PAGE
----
A few blocks away from Tulsa’s Greenwood neighborhood sits the city’s oldest existing cemetery, Oaklawn. On Monday, scientists and forensic anthropologists scoured the cemetery with ground-penetrating radar, looking for signs of a mass grave that could hold the remains of hundreds of black residents killed during the 1921 Tulsa massacre.
As the 100-year anniversary of the massacre approaches, the city is facing increased pressure to address its turbulent racial history in a way it never has before. A major part of that will be resolving what happened to the hundreds of people slaughtered at the hands of the violent white mob that destroyed what was known as Black Wall Street.
Tulsa Mayor G.T. Bynum announced last year that he would open an investigation into the city’s mass graves, comparing that inquiry to a murder investigation, the Washington Post notes.
“If you get murdered in Tulsa, we have a contract with you that we will do everything we can to find out what happened and render justice,” Bynum told the Post. “That’s why we are treating this as a homicide investigation for Tulsans who we believe were murdered in 1921.”
But it’s more accurate to think of the massacre on Black Wall Street as an act of domestic terrorism.
Greenwood, a self-contained and reliant neighborhood, was one of the most prosperous black communities in the country in the early 1900s—prompting Booker T. Washington to refer to it as “the Negro Wall Street.” And it was targeted by a white mob specifically for that reason.
This is how a 2018 Washington Post report describes what happened:
For two days beginning May 31, 1921, the mob set fire to hundreds of black-owned businesses and homes in Greenwood. More than 300 black people were killed. More than 10,000 black people were left homeless, and 40 blocks were left smoldering. Survivors recounted black bodies loaded on trains and dumped off bridges into the Arkansas River and, most frequently, tossed into mass graves.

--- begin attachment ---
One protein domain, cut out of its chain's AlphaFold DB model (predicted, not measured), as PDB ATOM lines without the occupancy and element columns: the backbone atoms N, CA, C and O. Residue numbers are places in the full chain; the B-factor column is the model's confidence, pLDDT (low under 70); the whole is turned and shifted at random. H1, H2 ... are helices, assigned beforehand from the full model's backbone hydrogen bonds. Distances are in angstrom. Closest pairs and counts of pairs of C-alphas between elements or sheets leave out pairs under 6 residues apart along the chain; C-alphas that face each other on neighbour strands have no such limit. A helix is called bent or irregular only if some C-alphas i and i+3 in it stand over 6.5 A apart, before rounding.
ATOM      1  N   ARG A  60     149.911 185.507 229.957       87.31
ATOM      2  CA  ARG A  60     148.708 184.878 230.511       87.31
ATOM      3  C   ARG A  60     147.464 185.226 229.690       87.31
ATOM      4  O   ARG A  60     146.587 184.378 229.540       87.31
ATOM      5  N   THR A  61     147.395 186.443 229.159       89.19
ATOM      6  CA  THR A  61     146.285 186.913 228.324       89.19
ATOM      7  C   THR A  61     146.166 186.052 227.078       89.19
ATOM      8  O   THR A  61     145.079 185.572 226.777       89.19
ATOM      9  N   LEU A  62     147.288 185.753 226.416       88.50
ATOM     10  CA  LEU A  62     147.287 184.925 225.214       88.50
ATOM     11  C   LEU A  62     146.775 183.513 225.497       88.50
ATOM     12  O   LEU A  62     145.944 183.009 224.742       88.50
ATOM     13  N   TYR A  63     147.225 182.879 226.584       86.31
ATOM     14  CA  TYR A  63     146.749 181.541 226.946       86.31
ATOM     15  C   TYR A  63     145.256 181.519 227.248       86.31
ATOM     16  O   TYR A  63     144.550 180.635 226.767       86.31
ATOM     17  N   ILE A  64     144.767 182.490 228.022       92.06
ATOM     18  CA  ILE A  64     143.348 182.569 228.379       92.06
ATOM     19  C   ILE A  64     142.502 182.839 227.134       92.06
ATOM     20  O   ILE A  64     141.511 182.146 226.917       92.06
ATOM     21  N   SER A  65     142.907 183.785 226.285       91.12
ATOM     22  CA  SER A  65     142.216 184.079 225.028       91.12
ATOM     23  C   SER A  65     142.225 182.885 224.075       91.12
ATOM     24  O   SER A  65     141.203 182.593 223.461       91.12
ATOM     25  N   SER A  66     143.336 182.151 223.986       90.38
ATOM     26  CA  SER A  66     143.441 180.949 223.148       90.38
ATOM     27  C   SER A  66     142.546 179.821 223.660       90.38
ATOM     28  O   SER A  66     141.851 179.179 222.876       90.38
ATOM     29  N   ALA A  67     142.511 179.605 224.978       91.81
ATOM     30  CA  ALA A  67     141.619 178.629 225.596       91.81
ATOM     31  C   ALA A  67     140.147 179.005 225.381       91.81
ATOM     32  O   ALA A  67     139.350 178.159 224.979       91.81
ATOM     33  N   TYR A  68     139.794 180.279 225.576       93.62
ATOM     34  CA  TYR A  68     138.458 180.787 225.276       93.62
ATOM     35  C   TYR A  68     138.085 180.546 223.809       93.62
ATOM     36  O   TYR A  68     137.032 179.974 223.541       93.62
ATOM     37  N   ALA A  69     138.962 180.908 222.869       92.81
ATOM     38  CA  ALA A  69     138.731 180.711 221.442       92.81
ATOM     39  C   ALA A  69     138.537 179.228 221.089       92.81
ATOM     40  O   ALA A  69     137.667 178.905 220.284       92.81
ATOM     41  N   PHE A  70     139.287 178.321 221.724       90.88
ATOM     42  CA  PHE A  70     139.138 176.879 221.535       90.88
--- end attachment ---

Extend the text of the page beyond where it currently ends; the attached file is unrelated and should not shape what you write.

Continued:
The question of where those mass graves are located has never been resolved. Mayor Bynum said last year that the city is obligated to find out.
Tulsa city officials have known for at least 20 years about specific sites, including Oaklawn, that may contain mass graves. State investigators and archaeologists began exploring claims of mass graves in 1998—working off of eyewitness recollections and using electromagnetic induction and ground-penetrating radar to confirm anomalies in the environment that would suggest a mass burial. Excavation was even recommended by a 2001 state-ordered commission to investigate the Tulsa race riot.
But mayor after mayor passed on the recommendation—citing concerns over costs or disturbing the bodies buried.
Between now and January, the city hopes to complete its ground-penetration radar investigation of Oaklawn, as well as Newblock Park, and Rolling Oaks Memorial Gardens, which was previously known as Booker T. Washington Cemetery.
But it’s only the first step.
If evidence of mass graves are found, city officials and an oversight committee will then determine whether to excavate, reports the Post. The Oklahoma medical examiner’s office will also get involved to determine the cause of death, a necessary step to determine whether the remains found were likely victims of the massacre, or from a Spanish influenza outbreak that hit the city two years before.
If the mass graves are linked to the rampage, the city will need to determine how to identify and store the remains, as well as how to commemorate the site.
Still, the long-overdue search for the city’s mass graves is an important move toward acknowledging the city’s violent past, and understanding how it shapes its current climate.
As Tiffany Crutcher, sister of Terence Crutcher, the unarmed black motorist shot and killed by a white Tulsa police officer in 2016, told The Root last year, “The same culture in Tulsa that burnt down black Wall Street is the same culture that killed my twin brother, and it hasn’t changed.”